Mumbai

BMC officials stretched to the limit tracing patients’ contacts

Doing their bit: Members of Eric Boys, an NGO from Dharavi, volunteering with the police to create awareness of the virus outbreak and ask people to stay indoors.
Tanvi Deshpande Mumbai 26 March 2020 01:52 IST
Updated: 26 March 2020 01:55 IST

Corporation connects everyone from relatives to vegetable vendors the patient may have come in contact with

Ever since Mumbai reported its first confirmed case of the novel coronavirus on March 11, the Brihanmumbai Municipal Corporation (BMC) has taken on the mammoth task of contact-tracing.

The BMC is supposed to trace every person the patient came in contact with from the time they developed symptoms, but the civic staff has been finding it extremely tedious to track low-risk contacts that may include local vendors or even taxi drivers. The number of low-risk contacts may run into hundreds. As a result, the BMC’s health department is stretched to the limit.

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Contact tracing is the process of identifying, assessing and managing people who have been exposed to a disease to prevent transmission. Any person who has had contact with the patient under investigation for suspected, probable or confirmed cases should be monitored for appearance of symptoms. Health workers, family members, anyone who had physical contact, or those who stayed at the same place are all considered high-risk contacts. Others who may have come in contact with the patient briefly, socially, are low-risk contacts.

As on Wednesday, Mumbai has 43 confirmed coronavirus cases (people living in the city), including two people who died. Of these, while most have a travel history, the others were in close contact with confirmed patients.

South Mumbai’s D ward, which consists of Malabar Hill and Tardeo, has had four confirmed cases so far, including one death. Of the four, three are from the same family. An officer from D ward’s health department said, “The first challenge is to get the patient to share his details with us. When the patient sees that a team of people wearing protective gear has come to his house and is asking for his whereabouts, he feels extremely intimidated. That is why, we start by interacting with other society members so that the patient does not feel targeted.”

However, the officer also mentioned that a few patients are forthcoming as they are worried about their contacts. In the four confirmed cases, D ward traced 36 high-risk close contacts.

“We conduct an influenza-like survey wherein we speak to a lot of people from the community. We also speak to private practitioners from the area, ask if there has been a spike in patients with these symptoms. But since it is impossible to trace everyone, this lockdown is important,” the officer said.

Vinayak Vispute, Assistant Municipal Commissioner of H West ward (Bandra, Khar) that saw one confirmed case, said, “In the case of this patient, he had 10 to 15 close contacts. Our team sat with him for five hours and determined 70 to 80 other contacts. Now, we call all these people every day and check if they have symptoms.”

Ajitkumar Ambi, Assistant Municipal Commissioner of N ward (Ghatkopar) is swamped with work as the ward has seen five confirmed cases so far, one of them in a slum.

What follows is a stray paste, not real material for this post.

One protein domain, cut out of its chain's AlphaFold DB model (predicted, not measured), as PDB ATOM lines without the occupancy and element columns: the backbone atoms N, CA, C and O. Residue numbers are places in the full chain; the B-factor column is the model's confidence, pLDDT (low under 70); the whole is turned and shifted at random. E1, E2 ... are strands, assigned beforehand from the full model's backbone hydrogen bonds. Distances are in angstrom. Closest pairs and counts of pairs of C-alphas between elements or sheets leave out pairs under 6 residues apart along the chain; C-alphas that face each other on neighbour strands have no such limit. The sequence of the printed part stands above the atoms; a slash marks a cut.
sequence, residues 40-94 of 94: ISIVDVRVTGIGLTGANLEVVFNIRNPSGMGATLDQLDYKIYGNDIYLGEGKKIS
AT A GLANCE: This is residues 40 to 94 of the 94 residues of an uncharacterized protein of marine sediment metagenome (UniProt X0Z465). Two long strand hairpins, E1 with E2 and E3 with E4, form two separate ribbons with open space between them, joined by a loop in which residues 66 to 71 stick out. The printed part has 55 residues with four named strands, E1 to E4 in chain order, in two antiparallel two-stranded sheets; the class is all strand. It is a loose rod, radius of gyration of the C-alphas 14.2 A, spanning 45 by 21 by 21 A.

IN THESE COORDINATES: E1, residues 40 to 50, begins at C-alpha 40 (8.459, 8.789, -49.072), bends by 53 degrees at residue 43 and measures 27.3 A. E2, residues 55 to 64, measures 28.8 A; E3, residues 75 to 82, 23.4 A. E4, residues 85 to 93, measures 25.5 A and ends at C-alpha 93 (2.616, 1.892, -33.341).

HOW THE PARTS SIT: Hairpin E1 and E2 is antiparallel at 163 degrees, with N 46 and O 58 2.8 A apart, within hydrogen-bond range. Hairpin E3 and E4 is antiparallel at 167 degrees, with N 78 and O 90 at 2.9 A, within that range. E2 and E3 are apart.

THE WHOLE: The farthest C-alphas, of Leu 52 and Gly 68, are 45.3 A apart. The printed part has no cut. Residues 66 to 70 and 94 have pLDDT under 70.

“In the case of housing societies, the patient may be forthcoming but the society may not cooperate while in a slum, the neighbours are encouraging but the patient is typically scared,” said Mr. Ambi.

On the challenge this entails, Mr. Ambi said, “In many cases, people do not remember the exact details of what they did over the past several days. It is impossible to trace what vendor they bought vegetables from or what surfaces they touched at a railway station. After April 1, we will see the effects of these people mingling in public, if at all, but we are trying our best to track everyone.”

The officers from T ward (Mulund) were luckier, as they only had one confirmed case and the same family lived in that housing society. They had also asked the house help to stop coming.

Vishwas Mote, assistant municipal commissioner of K West ward (Andheri West) that has seen two cases so far, said, “In many cases, people don’t remember. We first focus on families, neighbours and colleagues. But in case of low-risk contacts, the numbers increase exponentially. It is very difficult.”

This ward has 10 medical teams at health posts for contact tracing, and they have been meeting contacts to look for symptoms.

Recently, a Class X student who appeared for his SSC exam tested positive. BMC tracked down all the students from the class as well as the invigilators and is testing them for coronavirus.

Apart from these, the teams are tasked with tracking home-quarantined patients.

Dr. Amol Mankar, the State epidemiologist, said, “Apart from high-risk contacts, we are supposed to find maximum low-risk contacts and they are supposed to be home-quarantined for 14 days with monitoring for symptoms. If they develop the slightest of symptoms, they have to be admitted immediately.”

This is not a big issue, he said, because the general observation is that the longer a patient spends with another person, the higher the possibility of transmission. “The maximum number of close contacts who later got the coronavirus were among high-risk ones, like family clusters. Domestic help is also part of a family cluster.”

Dr. Mankar said in one case in Aurangabad, there were more than 700 low-risk contacts.

While the city lauds the efforts of its healthcare workers, it can perhaps spare a thought to its civic staff as well.

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